In our study, we found that a high proportion of HIV positive patients amongst STD clinic attendees were truck drivers, who generally acquired infection from commercial sex workers (CSW's) on the highways. Even though, labourers outnumbered others in the list (210/546), only 20.47% (43) labourers were found to be HIV seropositive. But more than half of truck drivers (56.86%) were found to have HIV antibodies. Next occupation with higher proportion of HIV seropositivity was that of house wives (32.81 % HIV seropositive). Seven of these were wives of truck drivers. Amongst the fifty-one truck drivers screened, 90.19% (46) had history of multiple sex partners and 64.7% (33) gave history of having had unprotected sex with CSW's. Similarly, previous studies have documented high prevalence of HIV and STD's among truck drivers.[1],[2],[3],[4],[5] Thus, effective strategies to change their hazardous sexual behaviour need to be launched.
The identification of high frequency transmitter core groups such as prostitutes or patients at STD clinics, which are characterized by a large number of sexual partners and a high prevalence of STD's is important because of their critical role in sustaining STD/HIV epidemic.[1] Truck drivers may be particularly important core group in the geographic dissemination of HIV because of their mobility. With India's population nearing one billion and an estimated four million HIV infected people (being largest number of people infected with HIV in the World),[6] this mobile population of truck drivers need to be taken seriously as it may spread the HIV infection in general population.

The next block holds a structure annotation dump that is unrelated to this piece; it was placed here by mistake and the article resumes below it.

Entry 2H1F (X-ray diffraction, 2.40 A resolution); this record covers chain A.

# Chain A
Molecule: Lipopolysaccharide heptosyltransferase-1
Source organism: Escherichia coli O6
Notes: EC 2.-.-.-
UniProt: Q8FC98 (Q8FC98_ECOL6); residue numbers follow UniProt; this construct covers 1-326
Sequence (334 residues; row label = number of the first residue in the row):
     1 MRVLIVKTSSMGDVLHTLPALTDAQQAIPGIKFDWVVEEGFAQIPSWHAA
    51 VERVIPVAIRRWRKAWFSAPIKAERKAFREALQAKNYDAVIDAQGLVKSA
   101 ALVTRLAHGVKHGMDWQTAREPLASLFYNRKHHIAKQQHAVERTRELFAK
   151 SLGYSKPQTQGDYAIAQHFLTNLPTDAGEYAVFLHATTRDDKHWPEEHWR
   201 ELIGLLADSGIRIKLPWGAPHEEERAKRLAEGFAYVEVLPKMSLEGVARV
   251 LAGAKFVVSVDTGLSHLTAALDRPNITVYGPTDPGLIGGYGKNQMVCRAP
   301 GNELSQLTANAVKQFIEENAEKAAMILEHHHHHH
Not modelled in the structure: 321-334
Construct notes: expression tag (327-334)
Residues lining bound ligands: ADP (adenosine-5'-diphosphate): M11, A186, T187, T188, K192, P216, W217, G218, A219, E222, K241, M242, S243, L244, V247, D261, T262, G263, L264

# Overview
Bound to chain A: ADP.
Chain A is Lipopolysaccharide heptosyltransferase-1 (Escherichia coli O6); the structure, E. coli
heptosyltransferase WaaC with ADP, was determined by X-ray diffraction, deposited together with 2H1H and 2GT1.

References Top

1.Bwayo J, Plummer F, Omari M, et al. Human immunodeficiency virus infection in long-distance truck drivers in East Africa. Arch Intern Med 1994;154:1391-1396.  Back to cited text no. 1    
2.Carswell JW, Loyed G, Howells J. Prevalence of HIV-1 in east African lorry drivers. AIDS 1989; 3: 759-761.  Back to cited text no. 2    
3.Institute for Population and Social Research. Mahidol University Bangkok. Behaviour pattern of Thai long haul truck drivers. In: Bloom DE, Lyons JV Economic implications of AIDS in Asia, New Delhi: UNDP Regional Bureau for Asia and the Pacific, 1993: 80-81.  Back to cited text no. 3    
4.Singh YN, Singh K, Joshi R, et al. HIV infection among long distance truck drivers in Delhi, India, AIDS and Asia: a development crisis. New Delhi: Department of Medicine. All India Institute of Medical Sciences, 1992 (UNDP Regional Project on HIV/AIDS).  Back to cited text no. 4    
5.Rao KS, Pilli RD, Rao As, et al. Sexual lifestyle of long distance lorry drivers in India: questionnaire survey. BMJ 1999;318: 162-163.  Back to cited text no. 5    
6.Kumar S. India has the largest number of people infected with HIV. The Lancet 1999;353:48.  Back to cited text no. 6